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LAFALCE TO OPPOSE FAST-TRACK POWERS FOR CLINTON IN TRADE DEALS

Rep. John J. LaFalce announced Tuesday he will oppose the Clinton administration's bid for no-strings authority to negotiate expanding the North American Free Trade Agreement to Chile and other Latin American nations.

The Town of Tonawanda Democrat privately told labor leaders last week he would fight bills proposed by the president and by Republican congressional leaders.

LaFalce, who voted against NAFTA, was targeted by the State AFL-CIO in a media campaign. The ads gave citizens a telephone number that automatically would switch them to LaFalce's office.

Labor leaders said two weeks ago that LaFalce had not made up his mind.

In a letter prepared for distribution to constituents, LaFalce said President Clinton's measure "does not sufficiently incorporate provisions allowing for the rights of labor and environmental concerns included in trade-agreement negotiations."

Gary Luczak, LaFalce's communications director, said labor's media drive did not influence his decision. The congressman, he said, rarely announces how he plans to vote on a bill.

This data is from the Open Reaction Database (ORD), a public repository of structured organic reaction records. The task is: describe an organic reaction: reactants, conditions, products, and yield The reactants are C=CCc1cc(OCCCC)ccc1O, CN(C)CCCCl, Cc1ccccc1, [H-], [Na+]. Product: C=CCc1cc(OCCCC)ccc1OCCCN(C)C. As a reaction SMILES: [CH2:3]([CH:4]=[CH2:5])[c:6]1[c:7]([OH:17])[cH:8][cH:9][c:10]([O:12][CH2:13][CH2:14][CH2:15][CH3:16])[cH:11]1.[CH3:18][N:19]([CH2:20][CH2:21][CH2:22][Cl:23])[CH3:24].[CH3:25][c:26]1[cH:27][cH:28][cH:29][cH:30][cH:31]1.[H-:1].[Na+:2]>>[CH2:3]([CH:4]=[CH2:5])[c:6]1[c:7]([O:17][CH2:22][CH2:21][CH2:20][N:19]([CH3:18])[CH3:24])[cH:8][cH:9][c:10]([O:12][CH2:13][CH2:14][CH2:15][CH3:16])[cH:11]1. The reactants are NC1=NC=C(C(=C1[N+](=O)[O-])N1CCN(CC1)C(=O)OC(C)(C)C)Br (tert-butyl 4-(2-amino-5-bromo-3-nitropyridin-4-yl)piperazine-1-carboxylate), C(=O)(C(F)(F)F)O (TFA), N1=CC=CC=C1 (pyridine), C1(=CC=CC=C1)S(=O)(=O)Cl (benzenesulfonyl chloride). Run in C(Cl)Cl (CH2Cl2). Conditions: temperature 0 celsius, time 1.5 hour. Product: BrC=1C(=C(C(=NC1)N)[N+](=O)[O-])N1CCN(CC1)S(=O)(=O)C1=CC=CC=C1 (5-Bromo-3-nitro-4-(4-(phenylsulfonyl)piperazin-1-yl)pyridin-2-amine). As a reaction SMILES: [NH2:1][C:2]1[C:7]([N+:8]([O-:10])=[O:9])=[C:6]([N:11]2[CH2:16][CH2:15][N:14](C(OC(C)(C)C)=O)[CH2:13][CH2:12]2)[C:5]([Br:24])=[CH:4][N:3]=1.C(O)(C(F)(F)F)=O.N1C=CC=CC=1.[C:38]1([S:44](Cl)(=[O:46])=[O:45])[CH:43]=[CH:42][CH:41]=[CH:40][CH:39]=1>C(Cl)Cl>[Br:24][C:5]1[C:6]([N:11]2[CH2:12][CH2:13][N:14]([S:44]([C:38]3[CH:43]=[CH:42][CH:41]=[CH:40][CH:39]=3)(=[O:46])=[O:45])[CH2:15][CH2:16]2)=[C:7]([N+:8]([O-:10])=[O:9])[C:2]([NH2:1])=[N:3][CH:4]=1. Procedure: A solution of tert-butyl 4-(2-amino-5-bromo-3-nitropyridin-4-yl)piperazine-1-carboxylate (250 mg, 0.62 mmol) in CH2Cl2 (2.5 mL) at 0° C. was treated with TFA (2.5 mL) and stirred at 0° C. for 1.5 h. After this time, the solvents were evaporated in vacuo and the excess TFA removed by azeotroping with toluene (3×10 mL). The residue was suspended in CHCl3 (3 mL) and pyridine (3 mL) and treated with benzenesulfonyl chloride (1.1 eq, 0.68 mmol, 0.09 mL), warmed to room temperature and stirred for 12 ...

LaFalce said he has urged the White House not to expand NAFTA -- a trade agreement among the United States, Canada and Mexico -- but to try to work out a bilateral agreement with Chile, guaranteeing the rights of labor and the environment, and dealing with exchange rate stability.

LaFalce's announcement deepens the hole in which fast-track supporters find themselves. Brent Blackwelder, head of a national coalition opposing the fast-track bill, said only 16 Democratic members of the House support the president.

Rep. Jack F. Quinn of Hamburg has been a leader in the Republican drive to kill fast-track.

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